I have always been delighted at the prospect of
day, a fresh try, one more start, with perhaps
a bit of magic waiting
somewhere behind the morning.
the people, and happy they alone,
who can call today their own;
They who are secure within can say, tomorrow do thy worst, for I have
is the enemy of accomplishment.
Calm strength that arises from a deep and
inexhaustible source is what brings success.
will succeed best when you put the restless,
anxious side of affairs out of mind, and allow
the restful side to live in your thoughts.
to Get into Your Own Home
How many of your rooms are actually "living"
rooms? Do you have several rooms in your house that
are "for company and special occasions
only"? Does your family cluster in a basement
or family room and only use the "good" rooms on
holidays or for entertaining? Do you find yourself
cleaning rooms that are almost never used? Are you
paying bills for the heating and lighting of rooms that
really don't need these utilities because human beings
seldom visit these "not for living" rooms?
Are you living in and enjoying your home or has your home
become another factor in the complication index, another
whale for your Ahab complex? We now have family
rooms, dining rooms, guest rooms, living rooms, bedrooms,
even so-called "great rooms," as though certain
human behaviors can only be done in rooms with the
appropriate names. With the exception of the
bathroom and kitchen, how many of the rooms in your house
can really only serve primarily one purpose?
"I don't know why we finished off the basement,"
said one man. "It's supposed to be a recreation
room, but we never recreate down there. It's still a
basement, a below-ground stuff holder. Our ping-pong
table is a storage center, the pool table is an open-air
file cabinet, and you couldn't find the bar because
of all the toys on top. We all go out to recreate,
we go our separate ways. There's no room in the
recreation room to recreate any more."
some radical suggestions for getting more super joy out of your
1. Allow everybody into every room. Every room
should be a family room.
2. Allow all family members to sit on the furniture, even
the "good" furniture.
3. Allow people to leave their shoes on, even on the
carpet. (Remember, if every room is a family room, then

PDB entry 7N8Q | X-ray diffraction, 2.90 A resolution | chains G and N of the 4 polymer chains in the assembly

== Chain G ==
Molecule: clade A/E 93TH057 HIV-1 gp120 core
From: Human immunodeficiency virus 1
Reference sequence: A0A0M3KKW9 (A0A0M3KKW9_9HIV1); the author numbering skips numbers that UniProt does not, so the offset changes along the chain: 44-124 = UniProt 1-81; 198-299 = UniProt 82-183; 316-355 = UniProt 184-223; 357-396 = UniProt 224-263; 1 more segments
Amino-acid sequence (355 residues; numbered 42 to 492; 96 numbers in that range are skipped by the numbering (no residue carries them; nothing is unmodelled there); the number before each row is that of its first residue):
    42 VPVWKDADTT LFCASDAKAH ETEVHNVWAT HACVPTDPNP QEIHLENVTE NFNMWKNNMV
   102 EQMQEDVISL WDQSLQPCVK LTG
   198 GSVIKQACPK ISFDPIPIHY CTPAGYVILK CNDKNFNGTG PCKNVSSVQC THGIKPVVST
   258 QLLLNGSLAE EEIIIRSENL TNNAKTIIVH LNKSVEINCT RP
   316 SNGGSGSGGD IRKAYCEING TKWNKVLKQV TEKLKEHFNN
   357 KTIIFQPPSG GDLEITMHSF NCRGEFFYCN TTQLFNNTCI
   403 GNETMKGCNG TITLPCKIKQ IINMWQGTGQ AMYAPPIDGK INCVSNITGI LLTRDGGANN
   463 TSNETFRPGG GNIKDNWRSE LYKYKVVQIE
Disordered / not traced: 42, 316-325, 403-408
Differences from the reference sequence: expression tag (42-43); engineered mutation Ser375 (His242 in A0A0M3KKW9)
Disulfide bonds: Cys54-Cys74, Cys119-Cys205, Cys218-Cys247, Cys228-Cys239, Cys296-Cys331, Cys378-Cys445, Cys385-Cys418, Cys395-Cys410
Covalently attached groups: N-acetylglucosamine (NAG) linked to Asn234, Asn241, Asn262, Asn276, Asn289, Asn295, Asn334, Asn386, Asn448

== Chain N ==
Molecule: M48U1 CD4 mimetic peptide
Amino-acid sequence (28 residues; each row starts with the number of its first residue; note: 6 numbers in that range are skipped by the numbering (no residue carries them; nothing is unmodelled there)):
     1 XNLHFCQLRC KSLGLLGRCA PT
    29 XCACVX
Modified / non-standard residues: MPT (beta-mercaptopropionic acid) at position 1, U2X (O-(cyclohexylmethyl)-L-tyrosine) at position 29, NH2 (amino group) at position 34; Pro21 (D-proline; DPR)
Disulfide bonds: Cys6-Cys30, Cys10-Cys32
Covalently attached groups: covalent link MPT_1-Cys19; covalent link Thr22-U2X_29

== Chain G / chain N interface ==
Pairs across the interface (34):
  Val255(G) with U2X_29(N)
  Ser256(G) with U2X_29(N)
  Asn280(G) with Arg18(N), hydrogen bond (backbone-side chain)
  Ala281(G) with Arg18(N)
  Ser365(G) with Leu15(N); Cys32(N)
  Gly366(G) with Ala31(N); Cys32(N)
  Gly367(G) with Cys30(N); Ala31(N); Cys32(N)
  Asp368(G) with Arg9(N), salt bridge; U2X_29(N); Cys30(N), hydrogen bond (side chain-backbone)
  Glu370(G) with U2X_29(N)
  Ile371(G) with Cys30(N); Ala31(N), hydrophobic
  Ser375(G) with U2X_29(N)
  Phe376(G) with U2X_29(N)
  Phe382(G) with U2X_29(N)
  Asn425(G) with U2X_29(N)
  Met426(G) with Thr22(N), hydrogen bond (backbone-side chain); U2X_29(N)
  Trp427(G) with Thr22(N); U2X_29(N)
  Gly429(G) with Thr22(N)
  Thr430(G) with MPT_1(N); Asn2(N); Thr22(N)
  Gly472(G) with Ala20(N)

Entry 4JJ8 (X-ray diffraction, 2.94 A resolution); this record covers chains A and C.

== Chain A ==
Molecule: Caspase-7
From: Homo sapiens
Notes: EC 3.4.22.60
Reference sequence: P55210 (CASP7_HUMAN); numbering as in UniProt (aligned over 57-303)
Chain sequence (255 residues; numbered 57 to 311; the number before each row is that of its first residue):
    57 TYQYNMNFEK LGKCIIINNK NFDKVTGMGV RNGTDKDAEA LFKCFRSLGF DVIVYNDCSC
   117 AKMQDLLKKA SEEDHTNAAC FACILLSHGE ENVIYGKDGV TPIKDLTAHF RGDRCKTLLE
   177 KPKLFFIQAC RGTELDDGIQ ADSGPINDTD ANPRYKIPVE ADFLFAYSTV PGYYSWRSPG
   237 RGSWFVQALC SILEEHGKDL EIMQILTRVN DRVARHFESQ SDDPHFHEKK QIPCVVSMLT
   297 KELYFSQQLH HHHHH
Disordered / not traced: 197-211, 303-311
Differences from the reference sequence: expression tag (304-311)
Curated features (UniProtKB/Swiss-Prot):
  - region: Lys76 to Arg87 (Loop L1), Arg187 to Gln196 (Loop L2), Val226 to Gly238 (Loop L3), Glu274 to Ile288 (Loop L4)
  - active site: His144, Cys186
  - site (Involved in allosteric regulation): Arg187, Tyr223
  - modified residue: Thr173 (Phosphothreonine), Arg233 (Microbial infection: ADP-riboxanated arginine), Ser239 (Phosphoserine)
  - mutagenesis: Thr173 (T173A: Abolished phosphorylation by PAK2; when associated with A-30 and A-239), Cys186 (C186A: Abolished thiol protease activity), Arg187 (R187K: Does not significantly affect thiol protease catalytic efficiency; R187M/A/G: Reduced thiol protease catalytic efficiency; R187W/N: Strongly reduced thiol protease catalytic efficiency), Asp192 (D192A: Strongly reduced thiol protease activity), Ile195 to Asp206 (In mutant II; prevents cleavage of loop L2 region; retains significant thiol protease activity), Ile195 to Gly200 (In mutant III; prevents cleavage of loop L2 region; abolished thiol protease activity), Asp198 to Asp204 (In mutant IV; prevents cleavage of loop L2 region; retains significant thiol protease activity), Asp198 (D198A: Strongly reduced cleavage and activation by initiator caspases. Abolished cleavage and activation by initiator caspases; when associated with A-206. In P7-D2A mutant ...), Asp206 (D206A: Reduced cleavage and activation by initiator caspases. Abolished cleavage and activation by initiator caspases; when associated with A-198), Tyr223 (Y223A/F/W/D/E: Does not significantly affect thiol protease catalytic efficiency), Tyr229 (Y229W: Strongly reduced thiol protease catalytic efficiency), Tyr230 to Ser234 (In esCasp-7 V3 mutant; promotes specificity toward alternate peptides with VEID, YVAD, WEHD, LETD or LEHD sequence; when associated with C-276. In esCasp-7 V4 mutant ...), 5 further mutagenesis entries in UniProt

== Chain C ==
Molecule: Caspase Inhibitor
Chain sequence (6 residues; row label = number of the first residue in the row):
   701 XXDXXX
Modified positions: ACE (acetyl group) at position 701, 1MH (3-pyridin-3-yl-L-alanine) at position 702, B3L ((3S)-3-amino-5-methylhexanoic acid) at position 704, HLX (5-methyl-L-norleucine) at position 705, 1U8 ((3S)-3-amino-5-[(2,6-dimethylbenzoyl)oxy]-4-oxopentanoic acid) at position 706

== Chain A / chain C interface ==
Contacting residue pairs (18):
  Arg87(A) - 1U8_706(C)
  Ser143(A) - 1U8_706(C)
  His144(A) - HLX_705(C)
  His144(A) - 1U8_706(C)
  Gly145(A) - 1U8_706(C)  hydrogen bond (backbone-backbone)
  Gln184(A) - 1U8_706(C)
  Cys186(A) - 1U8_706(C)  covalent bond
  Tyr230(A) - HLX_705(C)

all of the family must help in the cleaning of all rooms.)
4. Eat some family dinners at the dining-room table, even
though it's no one's birthday.
5. Go ahead and "leave stuff out." There
is nothing sacred about always "putting things
away." If you find yourself in a "hide the
stuff" panic when there is an unexpected knock at the door,
you probably just have too much stuff. Maybe your visitor
could take some of your stuff when he or she leaves. Leave
your stuff out as a type of perpetual estate sale for visitors
to shop through and take some stuff off your hands.
6. Allow some eating in rooms other than the
kitchen. Getting crumbs on the couch is good for your
health (again just so long as everyone helps clean up).
7. If you don't want to make the bed, shut the bedroom
door and pretend it's made.
8. Eat on paper plates as often as possible and throw the
entire table away when you're finished.
9. Allow spoons in the fork pile in the silverware drawer.
10. Write the word "joy" in the dust on the
table sometimes. Dusting is only a process of small
particle rearrangement. Erma Bombeck said that she would
like the following line on her tombstone: "Big
deal! I'm used to dust."
The above list is just for fun, but it makes the point that if
we allow our daily living to be governed by obligatory
compliance to a set of rules of "house cleaning," we
will have little time to enjoy homemaking.
people behind the words
Two - Year Three
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Arline Boucher and John Tehan
Gracious giving requires no special talent, nor large amounts of
money. It is compounded of the heart and head acting
together to achieve the perfect means of expressing our
feelings. It is love sharpened with imagination. For,
as Emerson explains, "The only gift is a portion of
A little girl gave her mother several small boxes tied with bright
ribbons. Inside each were slips of paper on which the child
had printed messages such as, "Good for two flower-bed
weedings," "Good for two floor-scrubbings."
She had never read Emerson, but unconsciously she put a large part
of her small self into her gift.
When unexpected expenses wrecked a business girl's budget at
Christmas, she hit upon a similar happy idea. Her presents
that year were "time credit" slips which her friends
could cash in at their convenience. A young couple received
slips entitling them to leave the baby with her for two
week-ends. T a niece in college went an offer of her car for
a Christmas vacation trip. An elderly shut-in could claim
her time for five reading-aloud sessions. No costly presents
gave so much satisfaction--both ways.
A young bride received a wedding present from an older
woman. With it went a note, "Do not open until you and
your husband have your first tiff." When there finally
came a day of misunderstanding the bride remembered the
package. In it she found a card box filled with her friend's
favorite recipes--and a note, "You will catch more flies with
honey than you will with vinegar." It was a wise woman
indeed who gave of her experience with her gift.
Often the most successful gift is a spontaneous one. Act
while the impulse is fresh--giving of yourself knows no special
Probably no gift ever thrilled a doctor more than a letter he
received from a youngster on her birthday. "Dear
Doctor, 14 years ago you brought me into this world. I want
to thank you, for I have enjoyed every minute of it."
Family gifts should be the most satisfying because we know each
member's wish and whim. Yet how often we make the